Tuesday, May 01, 2012

Rated Arrrrr: “The Pirates! Band of Misfits” is a Decent Swashbuckling Adventure

It’s been common knowledge that up until the release of Disney’s “Pirates of the Caribbean” films that pirate movies were usually unsuccessful. Do I really have to mention flops like “Cuthroat Island” and “Hook?” It kind of surprised me that Aardman Animation the company that brought us the Wallace & Gromit shorts and the wonderful “Chicken Run” would opt to make a full-length comedic pirate adventure. The end result gets a sort of lukewarm reception from me as I still believe that animated films featuring humans are sometimes just dull and boring. Is it any wonder that “The Incredibles” is my least favorite Pixar film? That’s not to say that there isn’t a lot to enjoy about “The Pirates!” it’s just that even at 88 minutes it feels like a film that was meant to be a short film.

I have to give credit to screenwriter Gideon Defoe, who adapted his own book, because the film does involve a rather original and fun story. Our main character simply known as “The Pirate Captain” (voiced by Hugh Grant) has a dream of being voted Pirate of the Year. And just a simple goal like this sets him off on a grand adventure to claim the title while dodging British Royalty - namely Queen Victoria (Imelda Staunton) who hates pirates – and other rival pirates like Black Bellamy (Jeremy Piven) and Cutlass Liz (Salma Hayek). The Pirate Captain’s crew is like the island of misfit toys on a ship. They’re a bunch of oddball characters that become rather likeable by the film’s end. Especially that albino pirate (even his clothes are white) who is voiced by Fright Night’s Anton Yelchin. His Fright Night co-star David Tennant voices famed naturalist Charles Darwin who has a large role here who wants to get his hands on The Pirate Captain’s pet “parrot” Polly who is actually a supposedly extinct dodo bird. This leads to a wacky adventure that involves the likes of famous people like Jane Austen and even the “Elephant Man.”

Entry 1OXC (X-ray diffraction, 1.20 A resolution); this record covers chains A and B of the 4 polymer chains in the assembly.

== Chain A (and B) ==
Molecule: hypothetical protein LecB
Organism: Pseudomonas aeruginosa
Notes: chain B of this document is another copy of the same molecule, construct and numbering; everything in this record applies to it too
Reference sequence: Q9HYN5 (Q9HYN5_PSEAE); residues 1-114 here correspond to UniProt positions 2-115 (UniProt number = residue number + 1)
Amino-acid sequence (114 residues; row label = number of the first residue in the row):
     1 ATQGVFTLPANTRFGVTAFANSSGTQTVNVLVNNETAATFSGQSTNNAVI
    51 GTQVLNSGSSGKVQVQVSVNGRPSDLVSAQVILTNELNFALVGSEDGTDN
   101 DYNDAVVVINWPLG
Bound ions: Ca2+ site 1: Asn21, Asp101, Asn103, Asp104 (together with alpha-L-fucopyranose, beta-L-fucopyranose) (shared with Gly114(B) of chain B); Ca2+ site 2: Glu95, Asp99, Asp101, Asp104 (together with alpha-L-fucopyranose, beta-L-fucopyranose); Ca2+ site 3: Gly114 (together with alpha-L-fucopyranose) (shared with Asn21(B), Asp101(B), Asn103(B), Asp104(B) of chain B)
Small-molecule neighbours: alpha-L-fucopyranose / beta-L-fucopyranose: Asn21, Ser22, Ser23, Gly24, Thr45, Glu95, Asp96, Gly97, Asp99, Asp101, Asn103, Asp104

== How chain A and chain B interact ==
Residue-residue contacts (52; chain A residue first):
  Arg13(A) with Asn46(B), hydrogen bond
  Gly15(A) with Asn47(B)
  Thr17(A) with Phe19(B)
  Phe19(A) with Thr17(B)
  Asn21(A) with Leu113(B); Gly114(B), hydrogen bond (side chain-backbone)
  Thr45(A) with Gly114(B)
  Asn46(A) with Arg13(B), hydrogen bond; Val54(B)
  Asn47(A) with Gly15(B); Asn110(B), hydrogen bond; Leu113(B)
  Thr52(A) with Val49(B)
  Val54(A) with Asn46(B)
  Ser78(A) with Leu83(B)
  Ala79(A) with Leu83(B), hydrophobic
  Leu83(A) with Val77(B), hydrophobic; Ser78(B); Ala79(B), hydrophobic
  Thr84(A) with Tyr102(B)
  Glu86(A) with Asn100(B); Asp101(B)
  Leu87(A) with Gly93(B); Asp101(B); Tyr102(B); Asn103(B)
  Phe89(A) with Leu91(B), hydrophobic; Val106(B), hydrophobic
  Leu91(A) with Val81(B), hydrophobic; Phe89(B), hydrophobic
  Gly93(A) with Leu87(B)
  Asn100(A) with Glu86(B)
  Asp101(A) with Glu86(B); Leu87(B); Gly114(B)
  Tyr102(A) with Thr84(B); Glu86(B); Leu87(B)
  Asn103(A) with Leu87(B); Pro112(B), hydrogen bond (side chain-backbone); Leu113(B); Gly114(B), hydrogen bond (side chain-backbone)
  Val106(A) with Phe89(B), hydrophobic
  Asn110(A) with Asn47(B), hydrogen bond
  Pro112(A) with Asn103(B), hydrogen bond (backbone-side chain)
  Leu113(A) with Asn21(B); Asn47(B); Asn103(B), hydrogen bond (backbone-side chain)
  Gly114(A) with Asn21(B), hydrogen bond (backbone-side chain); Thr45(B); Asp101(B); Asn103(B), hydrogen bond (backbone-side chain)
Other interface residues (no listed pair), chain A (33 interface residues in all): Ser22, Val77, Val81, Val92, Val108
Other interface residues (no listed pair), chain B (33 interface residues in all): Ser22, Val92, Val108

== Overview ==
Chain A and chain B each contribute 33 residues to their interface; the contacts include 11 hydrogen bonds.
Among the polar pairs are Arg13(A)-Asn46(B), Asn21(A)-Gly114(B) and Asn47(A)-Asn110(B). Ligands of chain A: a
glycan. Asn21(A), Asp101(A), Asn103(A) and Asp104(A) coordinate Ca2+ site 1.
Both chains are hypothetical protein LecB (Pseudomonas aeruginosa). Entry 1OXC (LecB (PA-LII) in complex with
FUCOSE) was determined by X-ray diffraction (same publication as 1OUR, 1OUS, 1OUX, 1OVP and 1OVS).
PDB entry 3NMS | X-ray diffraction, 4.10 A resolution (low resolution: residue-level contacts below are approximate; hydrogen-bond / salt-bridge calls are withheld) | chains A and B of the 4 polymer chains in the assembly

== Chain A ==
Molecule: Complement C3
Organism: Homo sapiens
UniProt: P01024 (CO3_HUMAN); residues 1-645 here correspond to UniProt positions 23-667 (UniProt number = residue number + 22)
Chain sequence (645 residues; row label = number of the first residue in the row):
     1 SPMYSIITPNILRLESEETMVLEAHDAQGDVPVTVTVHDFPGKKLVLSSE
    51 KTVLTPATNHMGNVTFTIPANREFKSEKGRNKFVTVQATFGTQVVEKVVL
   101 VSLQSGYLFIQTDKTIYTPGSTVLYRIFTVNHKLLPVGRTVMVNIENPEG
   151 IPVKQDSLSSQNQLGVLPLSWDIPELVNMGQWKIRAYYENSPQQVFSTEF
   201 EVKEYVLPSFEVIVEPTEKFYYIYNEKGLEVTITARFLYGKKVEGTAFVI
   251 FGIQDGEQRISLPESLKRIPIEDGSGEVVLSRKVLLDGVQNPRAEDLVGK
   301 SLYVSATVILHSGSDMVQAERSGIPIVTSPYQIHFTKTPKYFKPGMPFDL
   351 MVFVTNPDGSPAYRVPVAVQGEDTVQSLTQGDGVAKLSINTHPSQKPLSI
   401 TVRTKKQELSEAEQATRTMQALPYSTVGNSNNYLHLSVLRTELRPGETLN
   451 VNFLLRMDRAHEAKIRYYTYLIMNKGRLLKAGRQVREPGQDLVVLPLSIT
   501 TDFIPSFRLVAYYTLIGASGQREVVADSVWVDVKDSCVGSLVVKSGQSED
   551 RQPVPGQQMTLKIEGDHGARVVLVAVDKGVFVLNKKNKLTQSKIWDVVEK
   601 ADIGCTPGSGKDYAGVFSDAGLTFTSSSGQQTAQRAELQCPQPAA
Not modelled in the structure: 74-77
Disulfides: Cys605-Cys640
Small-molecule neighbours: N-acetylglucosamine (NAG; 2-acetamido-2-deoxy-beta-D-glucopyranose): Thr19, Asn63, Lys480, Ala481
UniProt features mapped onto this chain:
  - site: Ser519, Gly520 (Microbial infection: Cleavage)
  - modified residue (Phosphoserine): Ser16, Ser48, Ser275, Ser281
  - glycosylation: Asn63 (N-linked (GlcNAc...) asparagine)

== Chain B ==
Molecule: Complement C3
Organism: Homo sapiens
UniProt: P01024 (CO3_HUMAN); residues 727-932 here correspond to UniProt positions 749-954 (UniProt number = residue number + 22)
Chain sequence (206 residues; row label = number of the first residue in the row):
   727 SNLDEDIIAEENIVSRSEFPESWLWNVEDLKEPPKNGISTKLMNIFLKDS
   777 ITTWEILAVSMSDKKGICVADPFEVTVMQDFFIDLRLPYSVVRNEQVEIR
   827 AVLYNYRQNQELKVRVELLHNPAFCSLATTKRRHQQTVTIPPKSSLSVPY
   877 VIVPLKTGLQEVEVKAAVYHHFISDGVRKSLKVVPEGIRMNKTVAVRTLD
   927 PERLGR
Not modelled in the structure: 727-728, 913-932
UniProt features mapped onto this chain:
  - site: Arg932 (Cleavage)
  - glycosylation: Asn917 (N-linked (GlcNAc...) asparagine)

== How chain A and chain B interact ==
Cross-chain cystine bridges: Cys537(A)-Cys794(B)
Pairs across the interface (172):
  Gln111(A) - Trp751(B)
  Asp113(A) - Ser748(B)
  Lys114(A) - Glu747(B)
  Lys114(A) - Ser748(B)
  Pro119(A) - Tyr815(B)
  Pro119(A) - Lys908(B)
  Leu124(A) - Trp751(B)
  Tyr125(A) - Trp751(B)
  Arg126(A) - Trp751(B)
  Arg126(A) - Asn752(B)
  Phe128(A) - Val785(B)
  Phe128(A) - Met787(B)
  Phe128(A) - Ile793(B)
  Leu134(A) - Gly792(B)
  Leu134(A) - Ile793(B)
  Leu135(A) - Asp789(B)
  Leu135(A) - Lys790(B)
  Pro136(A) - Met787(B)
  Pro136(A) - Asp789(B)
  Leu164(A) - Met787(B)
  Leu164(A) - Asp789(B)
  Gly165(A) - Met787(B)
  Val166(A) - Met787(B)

I guess my biggest complaint here is the fact that the film almost doesn’t feel like it needs to be animated. Sure if this story were done with people it would just be silly, but for some reason having so many human characters just didn’t sit right with me. I was thrilled with Mr. Bobo, a trained chimp, who would comically hold up typed cards with whatever he wanted to say written on them. Even the dodo bird was pretty funny even if she didn’t have any lines. I also think, that while the plot was original, it was a little too, dare I say, dense for an animated movie. It wasn’t confusing so much as it felt like almost half the movie was set up for the rest of film. And then the ending sort of goes on forever – although the film’s ultimate reveal involving Queen Victoria was pretty hilarious and well-done.

I’m pretty sure my love of Chicken Run was just sort of a fluke, because I find myself strangely detached to a lot of Aardman’s work. While the claymation itself is as innovative and clever as ever, maybe I just don’t get some of the British humour. Or maybe I wasn’t in the right mood for a swashbuckling pirate adventure? It’s just further proof that pirate movies don’t get made that often because more often than not they’re just kind of uninteresting. Fans of Wallace & Gromit and stop-motion animation will certainly be entertained by “The Pirates! Band of Misfits” but I still think it’s a movie that’s not quite for everyone; you could certainly do a lot worse.  GRADE: B-